British artist Antony Gormley conquers New York’s Flatiron District with his legion of naked men, inhabiting pathways and sidewalks in and around Madison Square Park and perched on ledges and rooftops of buildings from 14th to 34th streets on Manhattan’s East Side. Cast from the artist’s own lean body in iron and fiberglass, the 31 anatomically correct statues, which make up the installation Event Horizon, literally swarm the park. Finding them is a bit like playing “Where’s Waldo?,” yet once spotted, they bring to mind the angels watching over Berlin in Wim Wenders’ film Wings of Desire.
Winner of the 1994 Turner Prize, Gormley is celebrated in the UK for his spectacular public art works. His massive Angel of the North sculpture extends its wings high on a hill in Gateshead, while 100 life-size, cast-iron figures in Another Place stretch out into the sea on Crosby Beach. Event Horizon, which marks Gormley’s US public-art debut, was first installed in 2007 on bridges, rooftops, and streets along the South Bank of London’s Thames River. The New York installation, which is supported by its own website with a map, photos, and a video of Gormley discussing the project while scouting locations around Madison Square Park, remains on view through August 15.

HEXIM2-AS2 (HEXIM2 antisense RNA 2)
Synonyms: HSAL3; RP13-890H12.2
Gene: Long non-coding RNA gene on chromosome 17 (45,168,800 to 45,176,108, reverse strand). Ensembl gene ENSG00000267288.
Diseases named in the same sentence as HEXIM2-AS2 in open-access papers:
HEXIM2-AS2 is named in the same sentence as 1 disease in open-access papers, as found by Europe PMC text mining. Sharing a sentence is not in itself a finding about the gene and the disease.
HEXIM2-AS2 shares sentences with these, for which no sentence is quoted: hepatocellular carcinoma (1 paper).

Note: Following recent controversy about whether his sculptures looked like jumpers, we asked Gormley to comment. Here’s what he had to say:
“I am confident that New Yorkers and visitors to this city will understand that the figures are works of art. The ambition of Event Horizon is to activate the skyline and to perhaps make people visually aware of their surroundings. Silhouetted against the sky these bodyforms look out into space at large asking: Where does human evolution fit in the scheme of things?”